Page 14 - HW November 2019
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hard news
                                                        Formal qualifications for prefab
MANUFACTURING ITO COMPETENZ has partnered with PrefabNZ, BCITO and other industry stakeholders in launching qualifications and training pathways
for the New Zealand prefabricated construction sector.
The new NZQA-recognised New Zealand Certificate in Manufacturing (Level 2) is the new entry-level qualification now available for
people employed in prefabricated manufacturing.
Competenz CEO, Fiona Kingsford, says the organisation is delighted to make this qualification available to the prefabrication sector: “We are excited to be working alongside this emerging
industry at such a critical time for New Zealand building and construction. This certification gives the prefabrication manufacturing workforce the opportunity to gain recognition under the New Zealand qualifications’ framework and provides them with valuable transferable skills.”
Who is this qualification for?
Level 2 Manufacturing is aimed at entry-level workers and takes between six and 12 months to complete.
ECNZ General Manager Francesca Lipscombe and Parul Sood, Auckland Council Programme Director for Waste Solutions.
 Vocational push for
school leavers
The Government is funding three new ways to help encourage school leavers get into vocational education and then enter the trades across various sectors.
The initiatives are part of the Government’s plan to turn around attitudes found in a recent survey by the Tertiary Education Commission (TEC) that 42% of 18-24 year olds surveyed did not have a positive image of vocational education in New Zealand.
The same survey also showed that 53% of parents surveyed would rather their child attend university than enrol in a polytechnic or on-the-job training.
First of the new initiatives is led by the Ministry of Social Development (MSD) which will lead a new education- to-employment “brokerage” service designed to build strong local relationships with businesses and schools and act as a liaison between schools and employers to highlight local trades and vocational opportunities for students.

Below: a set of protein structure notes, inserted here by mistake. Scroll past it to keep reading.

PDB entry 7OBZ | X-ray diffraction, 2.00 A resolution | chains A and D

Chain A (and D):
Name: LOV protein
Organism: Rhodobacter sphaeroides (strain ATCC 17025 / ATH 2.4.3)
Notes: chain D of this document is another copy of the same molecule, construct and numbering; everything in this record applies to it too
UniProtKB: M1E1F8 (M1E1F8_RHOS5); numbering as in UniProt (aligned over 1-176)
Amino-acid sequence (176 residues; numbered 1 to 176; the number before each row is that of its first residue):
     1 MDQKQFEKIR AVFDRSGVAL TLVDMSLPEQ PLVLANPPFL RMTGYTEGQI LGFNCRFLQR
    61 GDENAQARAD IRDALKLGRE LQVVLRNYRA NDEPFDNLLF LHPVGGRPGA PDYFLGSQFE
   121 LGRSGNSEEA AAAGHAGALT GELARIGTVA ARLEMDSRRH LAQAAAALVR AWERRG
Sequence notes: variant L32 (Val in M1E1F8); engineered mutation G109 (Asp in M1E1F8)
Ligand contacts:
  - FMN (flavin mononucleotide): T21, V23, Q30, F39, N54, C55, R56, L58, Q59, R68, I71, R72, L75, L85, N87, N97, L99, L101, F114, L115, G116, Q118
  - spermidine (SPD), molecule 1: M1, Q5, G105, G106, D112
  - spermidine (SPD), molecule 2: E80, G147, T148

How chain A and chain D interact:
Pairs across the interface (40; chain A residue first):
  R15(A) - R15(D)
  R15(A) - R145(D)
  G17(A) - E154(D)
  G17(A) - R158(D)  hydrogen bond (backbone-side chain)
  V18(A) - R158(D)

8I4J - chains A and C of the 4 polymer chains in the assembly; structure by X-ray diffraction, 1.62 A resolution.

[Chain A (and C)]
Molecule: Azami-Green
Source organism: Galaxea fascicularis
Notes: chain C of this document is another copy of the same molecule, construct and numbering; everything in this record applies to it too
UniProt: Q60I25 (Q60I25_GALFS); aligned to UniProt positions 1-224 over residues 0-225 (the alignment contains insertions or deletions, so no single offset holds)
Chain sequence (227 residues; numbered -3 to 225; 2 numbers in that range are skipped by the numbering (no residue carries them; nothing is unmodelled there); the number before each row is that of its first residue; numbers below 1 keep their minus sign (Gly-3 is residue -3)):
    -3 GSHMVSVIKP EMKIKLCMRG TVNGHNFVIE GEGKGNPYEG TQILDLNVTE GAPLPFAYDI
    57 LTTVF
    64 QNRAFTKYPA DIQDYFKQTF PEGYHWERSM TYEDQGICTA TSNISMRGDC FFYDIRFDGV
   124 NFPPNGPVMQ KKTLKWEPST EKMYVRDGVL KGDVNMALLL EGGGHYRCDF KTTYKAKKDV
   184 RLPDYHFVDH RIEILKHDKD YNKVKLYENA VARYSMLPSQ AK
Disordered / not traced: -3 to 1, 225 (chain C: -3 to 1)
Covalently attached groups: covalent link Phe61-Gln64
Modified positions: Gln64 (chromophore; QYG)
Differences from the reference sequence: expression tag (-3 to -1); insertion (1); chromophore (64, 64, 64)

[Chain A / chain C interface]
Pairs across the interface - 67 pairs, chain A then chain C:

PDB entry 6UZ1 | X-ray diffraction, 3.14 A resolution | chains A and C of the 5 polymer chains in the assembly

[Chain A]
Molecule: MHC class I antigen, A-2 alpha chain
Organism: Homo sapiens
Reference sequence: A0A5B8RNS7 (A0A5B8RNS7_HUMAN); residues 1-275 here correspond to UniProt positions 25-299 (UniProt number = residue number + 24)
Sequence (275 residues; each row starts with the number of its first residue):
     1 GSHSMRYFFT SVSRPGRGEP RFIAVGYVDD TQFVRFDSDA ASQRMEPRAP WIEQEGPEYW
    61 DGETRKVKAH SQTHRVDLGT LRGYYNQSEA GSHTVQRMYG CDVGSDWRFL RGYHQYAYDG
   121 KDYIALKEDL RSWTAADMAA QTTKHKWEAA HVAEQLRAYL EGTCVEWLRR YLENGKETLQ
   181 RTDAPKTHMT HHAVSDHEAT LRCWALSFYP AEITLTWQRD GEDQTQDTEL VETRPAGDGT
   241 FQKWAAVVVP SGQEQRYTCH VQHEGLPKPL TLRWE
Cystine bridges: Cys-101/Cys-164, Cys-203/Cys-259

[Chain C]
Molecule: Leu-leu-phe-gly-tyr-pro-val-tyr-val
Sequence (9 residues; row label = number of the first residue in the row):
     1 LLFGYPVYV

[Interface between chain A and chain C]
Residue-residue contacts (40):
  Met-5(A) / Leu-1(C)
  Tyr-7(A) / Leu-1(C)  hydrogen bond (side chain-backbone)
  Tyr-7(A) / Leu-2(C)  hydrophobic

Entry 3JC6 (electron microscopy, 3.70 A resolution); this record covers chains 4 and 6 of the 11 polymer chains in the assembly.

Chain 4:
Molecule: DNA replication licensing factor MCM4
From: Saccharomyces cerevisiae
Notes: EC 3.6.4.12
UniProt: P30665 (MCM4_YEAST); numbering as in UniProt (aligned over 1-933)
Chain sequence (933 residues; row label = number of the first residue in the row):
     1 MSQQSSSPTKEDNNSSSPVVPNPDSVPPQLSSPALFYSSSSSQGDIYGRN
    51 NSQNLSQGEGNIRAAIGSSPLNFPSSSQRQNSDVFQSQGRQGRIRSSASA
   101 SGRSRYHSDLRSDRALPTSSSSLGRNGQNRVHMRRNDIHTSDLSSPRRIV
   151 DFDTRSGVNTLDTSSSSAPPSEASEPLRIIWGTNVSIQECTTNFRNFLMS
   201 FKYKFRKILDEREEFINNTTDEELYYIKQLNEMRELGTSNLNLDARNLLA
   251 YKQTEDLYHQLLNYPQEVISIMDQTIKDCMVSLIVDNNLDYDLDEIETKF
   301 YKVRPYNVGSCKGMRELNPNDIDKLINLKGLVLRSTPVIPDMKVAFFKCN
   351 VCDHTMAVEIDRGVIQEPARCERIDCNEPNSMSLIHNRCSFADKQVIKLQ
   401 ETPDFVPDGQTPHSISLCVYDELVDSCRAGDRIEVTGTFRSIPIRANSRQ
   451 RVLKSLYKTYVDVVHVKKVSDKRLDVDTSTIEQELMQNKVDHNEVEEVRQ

On top of this there will be 140 Ministry of Education careers events over the next couple of years to connect schools, communities and employers and establish a contestable fund to support secondary schools to run their own trades events.
Lastly there will be a marketing campaign to promote vocational careers to students, parents, whānau, teachers and employers.
These initiatives work alongside other Government programmes such the Prime Minister’s Vocational Excellence Awards, the expansion of Trades Academy (just boosted by 2,000 places) and Gateway.
     Build it or bowl it – now there’s an ecolabel
A NEW CONSTRUCTION and demolition ecolabel specification has been launched to help reduce the amount of construction and demolition waste going to landfill.
Research shows that by weight, the construction and demolition industry is one of the largest waste producers in the country, making up around half of all waste going to landfill.
The specification has been developed by the New Zealand Ecolabelling Trust (NZET) and was introduced at the WasteMINZ conference.
An NZET feasibility study found that the most significant issue is the amount of C&D
material going straight into landfill when it could be reused.
NZET and ECNZ General Manager, Francesca Lipscombe, says the new specification could be a game-changer for waste management in the construction industry.
Through the specification, construction and demolition waste service providers can receive third-party verification and Environmental Choice New Zealand (ECNZ) certification for their projects.
To find out more details on EC-59 C&D Waste Services go to:
 12 NZHJ | NOVEMBER 2019

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